Trial ID Title Status Sponsor Phase Summary

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Clinical Trial Conditions for Potassium Iodide

Condition Name

Condition Name for Potassium Iodide
Intervention Trials
Metastatic Pheochromocytoma 2
Parkinson Disease 2
Relapsed Neuroblastoma 2
Pregnancy 1
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Condition MeSH

Condition MeSH for Potassium Iodide
Intervention Trials
Pheochromocytoma 3
Neuroblastoma 3
Lymphoma 2
Parkinson Disease 2
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Clinical Trial Locations for Potassium Iodide

Trials by Country

Trials by Country for Potassium Iodide
Location Trials
United States 14
Pakistan 1
France 1
Canada 1
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Trials by US State

Trials by US State for Potassium Iodide
Location Trials
Maryland 4
New York 2
California 2
Texas 1
Florida 1
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Clinical Trial Progress for Potassium Iodide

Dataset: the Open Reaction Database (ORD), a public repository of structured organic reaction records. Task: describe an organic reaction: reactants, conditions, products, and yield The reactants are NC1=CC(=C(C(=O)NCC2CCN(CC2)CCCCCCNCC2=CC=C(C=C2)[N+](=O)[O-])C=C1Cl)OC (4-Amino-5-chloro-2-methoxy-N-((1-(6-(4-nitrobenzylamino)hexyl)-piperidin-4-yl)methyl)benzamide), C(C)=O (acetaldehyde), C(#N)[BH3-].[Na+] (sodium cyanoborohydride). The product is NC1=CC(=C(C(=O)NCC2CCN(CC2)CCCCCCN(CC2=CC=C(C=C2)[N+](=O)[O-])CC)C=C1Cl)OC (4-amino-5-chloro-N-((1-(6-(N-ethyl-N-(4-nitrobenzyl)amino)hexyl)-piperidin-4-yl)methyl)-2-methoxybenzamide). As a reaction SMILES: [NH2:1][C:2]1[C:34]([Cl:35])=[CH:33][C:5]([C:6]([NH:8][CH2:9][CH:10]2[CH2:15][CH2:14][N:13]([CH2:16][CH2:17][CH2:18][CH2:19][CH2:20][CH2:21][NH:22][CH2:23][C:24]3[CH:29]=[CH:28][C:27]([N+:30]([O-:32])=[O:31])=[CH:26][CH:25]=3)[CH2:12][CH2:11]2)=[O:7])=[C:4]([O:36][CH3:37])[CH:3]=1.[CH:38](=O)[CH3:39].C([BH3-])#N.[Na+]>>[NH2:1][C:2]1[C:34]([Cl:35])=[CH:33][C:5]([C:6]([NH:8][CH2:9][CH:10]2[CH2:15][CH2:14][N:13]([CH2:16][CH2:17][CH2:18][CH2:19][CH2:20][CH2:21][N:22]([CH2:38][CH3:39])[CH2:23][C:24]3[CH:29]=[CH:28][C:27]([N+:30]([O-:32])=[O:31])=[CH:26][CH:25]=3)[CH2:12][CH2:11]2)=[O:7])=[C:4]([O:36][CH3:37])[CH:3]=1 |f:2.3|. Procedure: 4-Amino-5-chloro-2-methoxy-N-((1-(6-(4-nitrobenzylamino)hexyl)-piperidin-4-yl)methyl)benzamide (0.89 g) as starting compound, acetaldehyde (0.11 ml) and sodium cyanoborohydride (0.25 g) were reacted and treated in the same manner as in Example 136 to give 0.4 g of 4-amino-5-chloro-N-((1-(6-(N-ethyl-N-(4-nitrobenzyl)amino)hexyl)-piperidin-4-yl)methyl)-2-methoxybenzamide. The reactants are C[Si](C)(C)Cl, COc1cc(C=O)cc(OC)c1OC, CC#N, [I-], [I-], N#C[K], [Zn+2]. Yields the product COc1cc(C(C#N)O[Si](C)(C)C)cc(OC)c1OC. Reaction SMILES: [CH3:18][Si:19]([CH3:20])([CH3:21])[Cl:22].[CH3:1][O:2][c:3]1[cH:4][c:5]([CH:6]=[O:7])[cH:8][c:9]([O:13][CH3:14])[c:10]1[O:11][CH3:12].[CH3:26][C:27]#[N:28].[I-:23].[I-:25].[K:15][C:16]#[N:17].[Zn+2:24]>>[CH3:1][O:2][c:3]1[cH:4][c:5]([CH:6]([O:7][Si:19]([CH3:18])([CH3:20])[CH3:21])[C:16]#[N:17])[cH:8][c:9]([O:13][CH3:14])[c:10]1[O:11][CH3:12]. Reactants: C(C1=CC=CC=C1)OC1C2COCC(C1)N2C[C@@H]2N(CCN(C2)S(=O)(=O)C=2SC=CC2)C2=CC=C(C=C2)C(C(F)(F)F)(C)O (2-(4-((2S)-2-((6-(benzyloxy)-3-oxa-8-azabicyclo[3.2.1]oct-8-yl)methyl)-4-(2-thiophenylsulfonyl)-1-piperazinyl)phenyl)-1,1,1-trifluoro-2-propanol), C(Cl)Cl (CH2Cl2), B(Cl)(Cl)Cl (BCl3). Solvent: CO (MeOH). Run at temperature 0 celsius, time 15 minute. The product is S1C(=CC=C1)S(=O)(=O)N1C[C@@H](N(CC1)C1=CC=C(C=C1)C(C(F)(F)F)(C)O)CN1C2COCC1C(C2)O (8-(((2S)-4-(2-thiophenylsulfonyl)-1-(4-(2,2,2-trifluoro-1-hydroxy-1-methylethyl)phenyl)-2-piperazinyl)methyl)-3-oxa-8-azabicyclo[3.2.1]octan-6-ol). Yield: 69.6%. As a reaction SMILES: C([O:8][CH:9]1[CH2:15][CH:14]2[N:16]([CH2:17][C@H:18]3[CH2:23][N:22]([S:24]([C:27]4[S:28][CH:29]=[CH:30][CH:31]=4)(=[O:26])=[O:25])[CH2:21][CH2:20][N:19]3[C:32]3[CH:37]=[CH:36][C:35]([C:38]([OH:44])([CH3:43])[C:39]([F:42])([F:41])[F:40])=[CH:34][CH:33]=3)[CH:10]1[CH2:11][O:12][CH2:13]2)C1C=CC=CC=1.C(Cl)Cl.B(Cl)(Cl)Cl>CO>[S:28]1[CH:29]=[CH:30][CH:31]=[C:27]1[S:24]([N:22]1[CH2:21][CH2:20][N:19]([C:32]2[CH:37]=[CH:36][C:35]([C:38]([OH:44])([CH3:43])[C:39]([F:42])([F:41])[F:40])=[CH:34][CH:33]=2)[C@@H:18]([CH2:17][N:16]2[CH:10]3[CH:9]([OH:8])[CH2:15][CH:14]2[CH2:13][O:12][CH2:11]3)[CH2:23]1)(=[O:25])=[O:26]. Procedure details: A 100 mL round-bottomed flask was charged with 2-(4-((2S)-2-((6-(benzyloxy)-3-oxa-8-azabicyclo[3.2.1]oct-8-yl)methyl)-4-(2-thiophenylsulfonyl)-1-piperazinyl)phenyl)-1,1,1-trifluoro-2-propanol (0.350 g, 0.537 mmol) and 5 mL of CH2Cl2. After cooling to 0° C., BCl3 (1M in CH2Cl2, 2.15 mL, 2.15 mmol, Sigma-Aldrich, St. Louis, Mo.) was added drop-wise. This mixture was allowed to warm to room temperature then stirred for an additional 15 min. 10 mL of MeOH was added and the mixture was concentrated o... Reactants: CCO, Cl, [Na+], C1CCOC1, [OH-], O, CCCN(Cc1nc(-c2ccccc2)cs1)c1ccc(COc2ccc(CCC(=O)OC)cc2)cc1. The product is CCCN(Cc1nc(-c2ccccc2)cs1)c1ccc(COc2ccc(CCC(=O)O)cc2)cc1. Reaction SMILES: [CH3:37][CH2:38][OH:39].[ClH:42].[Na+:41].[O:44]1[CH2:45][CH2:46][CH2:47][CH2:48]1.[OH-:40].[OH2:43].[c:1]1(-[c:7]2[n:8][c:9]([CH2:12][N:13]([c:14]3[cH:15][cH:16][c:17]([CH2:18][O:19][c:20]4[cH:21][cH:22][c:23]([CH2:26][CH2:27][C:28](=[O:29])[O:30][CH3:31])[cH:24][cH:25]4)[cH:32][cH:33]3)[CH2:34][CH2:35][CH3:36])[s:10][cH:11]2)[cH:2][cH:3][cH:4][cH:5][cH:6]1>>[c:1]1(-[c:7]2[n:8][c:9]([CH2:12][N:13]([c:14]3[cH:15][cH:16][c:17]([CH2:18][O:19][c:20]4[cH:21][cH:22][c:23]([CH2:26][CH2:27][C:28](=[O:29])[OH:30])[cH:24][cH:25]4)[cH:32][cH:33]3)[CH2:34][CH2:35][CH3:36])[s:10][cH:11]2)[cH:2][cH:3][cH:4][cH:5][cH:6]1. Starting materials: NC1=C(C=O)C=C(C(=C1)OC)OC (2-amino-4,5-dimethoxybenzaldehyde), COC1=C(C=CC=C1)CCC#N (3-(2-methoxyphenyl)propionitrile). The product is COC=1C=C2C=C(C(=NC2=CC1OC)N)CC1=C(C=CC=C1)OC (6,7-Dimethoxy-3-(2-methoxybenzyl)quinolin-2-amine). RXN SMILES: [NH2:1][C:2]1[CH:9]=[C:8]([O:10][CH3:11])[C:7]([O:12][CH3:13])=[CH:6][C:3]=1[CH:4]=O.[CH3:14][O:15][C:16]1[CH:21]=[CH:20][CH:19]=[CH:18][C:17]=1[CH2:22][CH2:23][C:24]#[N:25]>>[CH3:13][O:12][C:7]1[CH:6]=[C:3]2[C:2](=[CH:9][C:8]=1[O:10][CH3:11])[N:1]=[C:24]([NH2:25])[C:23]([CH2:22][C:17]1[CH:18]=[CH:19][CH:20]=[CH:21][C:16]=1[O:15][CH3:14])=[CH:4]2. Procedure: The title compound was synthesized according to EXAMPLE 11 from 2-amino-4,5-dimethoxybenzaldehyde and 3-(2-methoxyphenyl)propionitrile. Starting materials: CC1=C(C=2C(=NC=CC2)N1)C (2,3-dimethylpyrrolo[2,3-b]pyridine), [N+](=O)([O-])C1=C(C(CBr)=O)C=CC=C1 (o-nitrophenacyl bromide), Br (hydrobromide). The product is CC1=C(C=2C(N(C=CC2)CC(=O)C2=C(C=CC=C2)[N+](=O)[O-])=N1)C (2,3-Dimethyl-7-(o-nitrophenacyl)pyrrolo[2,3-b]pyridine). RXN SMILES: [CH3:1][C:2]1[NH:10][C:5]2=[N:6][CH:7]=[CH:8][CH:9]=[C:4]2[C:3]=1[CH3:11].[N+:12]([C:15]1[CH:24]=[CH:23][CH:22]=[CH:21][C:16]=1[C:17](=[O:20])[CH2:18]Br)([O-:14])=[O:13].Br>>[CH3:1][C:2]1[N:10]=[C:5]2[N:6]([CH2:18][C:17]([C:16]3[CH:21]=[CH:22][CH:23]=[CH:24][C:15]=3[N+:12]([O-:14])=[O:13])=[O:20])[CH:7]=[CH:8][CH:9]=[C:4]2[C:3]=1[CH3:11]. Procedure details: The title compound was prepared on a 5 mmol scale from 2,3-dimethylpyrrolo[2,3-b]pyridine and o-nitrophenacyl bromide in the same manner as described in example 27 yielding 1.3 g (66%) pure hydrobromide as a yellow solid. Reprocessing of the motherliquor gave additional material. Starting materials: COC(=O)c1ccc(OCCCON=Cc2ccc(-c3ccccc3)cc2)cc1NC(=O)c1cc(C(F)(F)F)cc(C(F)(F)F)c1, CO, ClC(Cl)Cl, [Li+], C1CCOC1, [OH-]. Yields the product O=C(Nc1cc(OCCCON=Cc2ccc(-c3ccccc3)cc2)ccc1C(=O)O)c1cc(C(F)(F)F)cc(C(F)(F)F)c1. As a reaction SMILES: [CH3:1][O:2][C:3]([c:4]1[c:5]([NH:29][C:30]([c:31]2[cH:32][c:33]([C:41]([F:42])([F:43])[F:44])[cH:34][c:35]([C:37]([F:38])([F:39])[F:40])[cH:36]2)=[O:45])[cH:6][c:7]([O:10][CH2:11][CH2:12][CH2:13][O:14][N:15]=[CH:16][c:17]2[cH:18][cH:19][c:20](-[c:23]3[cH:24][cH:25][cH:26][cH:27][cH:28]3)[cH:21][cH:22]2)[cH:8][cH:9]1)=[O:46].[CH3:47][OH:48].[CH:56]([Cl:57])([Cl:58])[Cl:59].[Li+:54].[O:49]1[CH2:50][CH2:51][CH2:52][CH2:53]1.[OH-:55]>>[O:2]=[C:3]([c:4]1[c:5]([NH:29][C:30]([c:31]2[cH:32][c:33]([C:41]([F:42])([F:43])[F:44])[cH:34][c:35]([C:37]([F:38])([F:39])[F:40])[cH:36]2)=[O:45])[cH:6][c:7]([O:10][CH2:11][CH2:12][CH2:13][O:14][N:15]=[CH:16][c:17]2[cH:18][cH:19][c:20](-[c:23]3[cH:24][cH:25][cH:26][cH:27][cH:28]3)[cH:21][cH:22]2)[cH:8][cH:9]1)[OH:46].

Clinical Trial Phase

Clinical Trial Phase for Potassium Iodide
Clinical Trial Phase Trials
Phase 4 1
Phase 3 4
Phase 2 4
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Clinical Trial Status

Clinical Trial Status for Potassium Iodide
Clinical Trial Phase Trials
Completed 7
Not yet recruiting 3
Recruiting 2
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Clinical Trial Sponsors for Potassium Iodide

Sponsor Name

Sponsor Name for Potassium Iodide
Sponsor Trials
GlaxoSmithKline 2
National Institute of Neurological Disorders and Stroke (NINDS) 2
National Institute of Mental Health (NIMH) 2
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Sponsor Type

Sponsor Type for Potassium Iodide
Sponsor Trials
Other 13
Industry 7
NIH 4
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Harvard Business School
AstraZeneca
Johnson and Johnson
Medtronic
McKesson
Boehringer Ingelheim
Cantor Fitzgerald
Accenture
Teva